This was the MG-880, and it was clearly enough of a hit to demonstrate the viability of pocket calculators with dedicated game modes. The game itself is simple. Numbers come in from the right side of the screen in a line. The player is also represented by a number, which they increment by pressing the decimal separator/aim key. When the player presses the plus/fire key, the closest matching digit is destroyed. These enemy numbers come in ever-faster waves, and once they collide with you, it’s game over. Liquid Crystal has more information on the MG-880 here.
So that’s all very interesting (if you’re the same type of nerd I am), but I mentioned I was going to be talking about a modern Casio calculator in this post. About three years ago, Casio decided to essentially rerelease (remaster?) the MG-880 in a modern case; this is the SL-880. I haven’t owned an MG-880 before, so I can’t say that the game is perfectly recreated down to timing and randomization and what-have-you, but based on what I’ve read/seen of the original, it’s as faithful a recreation as one needs. In fact, while the calculator has been upgraded to ten digits, the game remains confined to the MG-880’s classic eight. Other upgrades to the calculator side of things include dual-power, backspace, negation, memory clear, tax rate functions (common on modern Japanese calculators) and square root. You can also turn off the in-game beeping, which was not possible on the MG-880. The SL-880 is missing one thing from its predecessor, however: the melody mode. In addition to game mode, the speaker allowed for a melody mode where different keys simply mapped to different notes. The only disappointing thing about this omission is how charming it is seeing the solfège printed above the keys.
So was the SL-880 worth importing? Honestly, yes. The calculator itself feels impossibly light and a bit cheap, but it is… a calculator that isn’t the S100 in the year 2020. The game holds up better than I expected. It is, of course, still a game where you furiously mash two keys as numbers appear on a screen, but given the limitations? Casio made a pretty decent calculator game in 1980. More important to me, however, is where it sits in video game history. One might say I should just seek out an original MG-880 for that purpose, and… perhaps I will, some day. But I think there’s something special about Casio deciding to release a throwback edition of such an interesting moment in video game history. And while the MG-880 was a success, it certainly isn’t as much of a pop culture icon as, say, the NES. This relative obscurity is likely why I find this much more charming than rereleases like the NES Classic Edition. It feels like Casio largely made it not to appeal to collectors, but to commemorate their own history.
A few years back, (ISC)2’s charitable trust, the Center for Cyber Safety & Education partnered up with Paws, Inc. to create four comic books putting Garfield and friends in various educational cyber situations. The topics are privacy, safe posting, downloading, and cyberbullying. The fact that the Center for Cyber Safety & Education has, seemingly, three websites all dedicated to pushing this (one, two, three), the fact that they all demand you accept their usage of cookies, the fact that the Center seems proud to partner with Nielsen and Amazon… none of these things scream ‘privacy awareness’ to me. But I was curious just what sort of advice Garf had to offer on the matter, and I have therefore read ‘Privacy: Online Friends Are Not The Same As Real Friends’. On the off chance that you, reader, do not want to acquire this masterpiece and follow along, there is also an animation, hosted on known privacy advocacy platform YouTube (lolol). For whatever reason, the animation only covers like a third of the story, but eh it’s enough to get the gist.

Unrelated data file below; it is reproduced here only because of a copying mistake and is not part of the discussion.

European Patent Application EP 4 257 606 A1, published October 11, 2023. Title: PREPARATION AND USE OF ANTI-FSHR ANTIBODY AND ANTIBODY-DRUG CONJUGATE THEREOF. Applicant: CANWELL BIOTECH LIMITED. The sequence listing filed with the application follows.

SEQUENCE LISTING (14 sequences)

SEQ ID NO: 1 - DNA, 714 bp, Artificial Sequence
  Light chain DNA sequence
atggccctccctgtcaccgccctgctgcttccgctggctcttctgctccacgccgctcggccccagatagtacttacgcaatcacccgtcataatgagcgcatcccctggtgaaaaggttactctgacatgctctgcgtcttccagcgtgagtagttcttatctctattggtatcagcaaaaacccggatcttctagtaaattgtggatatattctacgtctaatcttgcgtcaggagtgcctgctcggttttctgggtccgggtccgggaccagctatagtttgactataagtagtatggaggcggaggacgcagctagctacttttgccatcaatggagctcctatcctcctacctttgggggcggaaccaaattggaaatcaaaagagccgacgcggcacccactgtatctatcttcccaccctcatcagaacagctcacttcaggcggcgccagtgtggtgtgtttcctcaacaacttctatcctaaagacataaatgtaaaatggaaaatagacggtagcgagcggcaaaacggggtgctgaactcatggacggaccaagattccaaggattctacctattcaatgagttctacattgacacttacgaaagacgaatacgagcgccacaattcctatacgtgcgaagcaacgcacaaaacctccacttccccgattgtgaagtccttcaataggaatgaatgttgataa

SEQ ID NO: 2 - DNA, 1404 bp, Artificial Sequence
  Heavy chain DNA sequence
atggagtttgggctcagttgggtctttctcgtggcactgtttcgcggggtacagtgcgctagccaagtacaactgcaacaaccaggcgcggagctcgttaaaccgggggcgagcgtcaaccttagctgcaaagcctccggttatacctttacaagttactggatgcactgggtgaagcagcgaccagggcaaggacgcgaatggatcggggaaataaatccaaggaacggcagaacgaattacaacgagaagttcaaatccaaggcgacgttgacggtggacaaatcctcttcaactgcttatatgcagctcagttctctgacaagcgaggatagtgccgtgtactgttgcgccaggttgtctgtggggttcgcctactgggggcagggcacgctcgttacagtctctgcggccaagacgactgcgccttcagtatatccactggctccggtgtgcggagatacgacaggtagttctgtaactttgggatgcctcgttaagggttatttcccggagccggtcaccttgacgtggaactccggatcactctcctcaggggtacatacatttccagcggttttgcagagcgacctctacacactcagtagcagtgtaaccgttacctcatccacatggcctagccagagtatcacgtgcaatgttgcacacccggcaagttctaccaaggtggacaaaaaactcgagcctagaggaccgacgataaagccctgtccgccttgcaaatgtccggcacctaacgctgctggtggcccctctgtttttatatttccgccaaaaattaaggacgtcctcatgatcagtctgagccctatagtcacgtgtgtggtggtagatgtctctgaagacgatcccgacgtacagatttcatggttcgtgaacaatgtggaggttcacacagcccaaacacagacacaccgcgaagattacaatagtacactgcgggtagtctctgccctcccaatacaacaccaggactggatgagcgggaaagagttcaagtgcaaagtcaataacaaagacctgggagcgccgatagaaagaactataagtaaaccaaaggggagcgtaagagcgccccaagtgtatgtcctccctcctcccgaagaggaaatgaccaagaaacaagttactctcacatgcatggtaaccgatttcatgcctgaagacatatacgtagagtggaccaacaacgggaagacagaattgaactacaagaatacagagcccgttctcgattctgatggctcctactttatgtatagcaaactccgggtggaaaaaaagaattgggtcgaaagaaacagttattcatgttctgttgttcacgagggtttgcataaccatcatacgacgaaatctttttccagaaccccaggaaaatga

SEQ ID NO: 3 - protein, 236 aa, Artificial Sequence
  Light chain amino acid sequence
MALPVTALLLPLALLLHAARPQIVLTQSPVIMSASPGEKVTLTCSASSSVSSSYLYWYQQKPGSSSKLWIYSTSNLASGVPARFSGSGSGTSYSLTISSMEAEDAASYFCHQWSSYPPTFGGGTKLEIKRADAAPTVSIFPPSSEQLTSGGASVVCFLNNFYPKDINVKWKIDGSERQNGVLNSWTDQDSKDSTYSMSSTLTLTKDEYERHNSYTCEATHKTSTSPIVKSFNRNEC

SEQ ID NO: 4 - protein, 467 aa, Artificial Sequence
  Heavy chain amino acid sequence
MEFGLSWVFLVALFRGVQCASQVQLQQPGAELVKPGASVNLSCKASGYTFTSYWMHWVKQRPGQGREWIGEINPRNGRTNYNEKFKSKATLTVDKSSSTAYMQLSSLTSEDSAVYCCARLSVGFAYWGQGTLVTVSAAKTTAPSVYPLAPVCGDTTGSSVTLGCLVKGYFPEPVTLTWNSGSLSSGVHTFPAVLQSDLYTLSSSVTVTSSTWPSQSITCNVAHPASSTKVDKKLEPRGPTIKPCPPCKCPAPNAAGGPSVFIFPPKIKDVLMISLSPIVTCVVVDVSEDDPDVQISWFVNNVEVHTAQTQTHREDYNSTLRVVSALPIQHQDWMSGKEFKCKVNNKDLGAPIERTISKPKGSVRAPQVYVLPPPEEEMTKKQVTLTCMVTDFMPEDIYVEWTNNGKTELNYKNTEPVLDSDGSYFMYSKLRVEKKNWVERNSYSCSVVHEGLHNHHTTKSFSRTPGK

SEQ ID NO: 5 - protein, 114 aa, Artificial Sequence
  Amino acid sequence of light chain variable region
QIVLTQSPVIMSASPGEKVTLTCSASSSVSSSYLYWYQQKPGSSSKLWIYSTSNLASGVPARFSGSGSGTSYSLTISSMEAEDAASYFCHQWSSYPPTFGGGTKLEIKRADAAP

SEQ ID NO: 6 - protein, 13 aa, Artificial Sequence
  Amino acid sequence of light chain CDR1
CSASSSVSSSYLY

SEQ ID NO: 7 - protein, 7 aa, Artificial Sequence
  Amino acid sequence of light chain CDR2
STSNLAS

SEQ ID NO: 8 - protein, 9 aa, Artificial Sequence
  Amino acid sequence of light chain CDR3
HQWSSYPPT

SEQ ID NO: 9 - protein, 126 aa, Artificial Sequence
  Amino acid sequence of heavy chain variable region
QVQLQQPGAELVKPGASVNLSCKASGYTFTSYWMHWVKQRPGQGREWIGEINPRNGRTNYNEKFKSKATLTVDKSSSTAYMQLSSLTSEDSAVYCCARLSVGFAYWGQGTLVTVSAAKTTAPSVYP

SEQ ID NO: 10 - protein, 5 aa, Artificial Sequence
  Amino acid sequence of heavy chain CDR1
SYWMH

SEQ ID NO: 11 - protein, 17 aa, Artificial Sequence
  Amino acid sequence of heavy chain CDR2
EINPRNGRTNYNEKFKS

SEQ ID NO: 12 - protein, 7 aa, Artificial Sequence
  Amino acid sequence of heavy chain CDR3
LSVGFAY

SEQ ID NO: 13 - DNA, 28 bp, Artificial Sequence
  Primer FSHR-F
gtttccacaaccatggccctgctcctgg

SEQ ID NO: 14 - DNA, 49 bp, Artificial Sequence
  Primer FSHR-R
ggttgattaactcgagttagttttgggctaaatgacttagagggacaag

Let’s get plot out of the way. Garf wants to eat a bunch of doughnuts, but he can’t because Nermal is being loud. Nermal is being loud because he’s struggling at a video game, ‘CheeseQuest VII: Attack of the Cheddar Zombies’. Some random player offers to help Nermal win, he just needs Nermal’s password. Arlene catches this and convinces Garf to care. Garf is not a privacy expert, however, so he calls everyone’s favorite recurring character, Dr. Cybrina, for help. Dr. Cybrina tells Nermal a bunch of tips for staying safe online, and then in a random act of kindness, Garf shows Nermal how to beat the game. Then he leaves to chase an ice cream truck.
All of that is just set dressing to talk about privacy, of course. So, what does Dr. Cybrina teach Nermal? Not much, really. On a single page, we learn about Personally Identifiable Information (PII). “Like my favorite kind of pizza?” Nermal asks. Dr. Cybrina clears this up, and lists off a bunch of examples of PII: name, address, phone number, gender, age, and plans/location. Oddly, she lumps password in here as well, which… doesn’t quite feel right, but not sharing your password is obviously good advice, so whatever. Then, Dr. Cybrina talks a bit about how little Nermal knows about this random player as well: the distinction between screen names and real names, that the player might be a big scary adult, and of course… that online friends are not your real friends. She doesn’t say anything about sharing photos of yourself, but Garf apparently knows this and changes Nermal’s profile pic. Finally, we get several pages of quizzes, with things like ‘is a story you wrote okay to share, or best kept private?’ and ‘is it okay to play games online?’ The multiple choice questions are entertaining, with choices like ‘Nermal should only give the friend his password if he gets the friend’s password too.’ And… that’s that.
So is it any good? Well, as a Garfield tale, it adds some wild realities to the canon: we get a new character, Dr. Cybrina, destined to the pit of deep lore like Ivy or Stinky Davis; we now know at least seven CheeseQuest games exist in the Garfiverse; and we learn that Garf absolutely whips at video games. But, more importantly, it… does a fine job at explaining PII, considering it is a comic for children. But it doesn’t really talk about privacy beyond this one aspect, and it only really teaches kids how to protect PII if they’re interacting with another person, or perhaps setting up a profile online. I acquired this with the intent on reviewing it’s merits on teaching privacy; I expected it to either be horribly misguided or, hopefully, have lots of bits to praise. I didn’t really expect it to be… accurate, but utterly lacking in points to discuss. Given that, it’s honestly kind of hard to assess.
I also wonder if… well, if Garfield is the right franchise to use to reach out to children in 2016 (the year of its release), or today (since they’re still clearly pushing this). At its heart, it does what it set out to, though. One of many little quirks in Garf licensing, though in keeping with Jim Davis’s dedication to education, one with an admirable goal.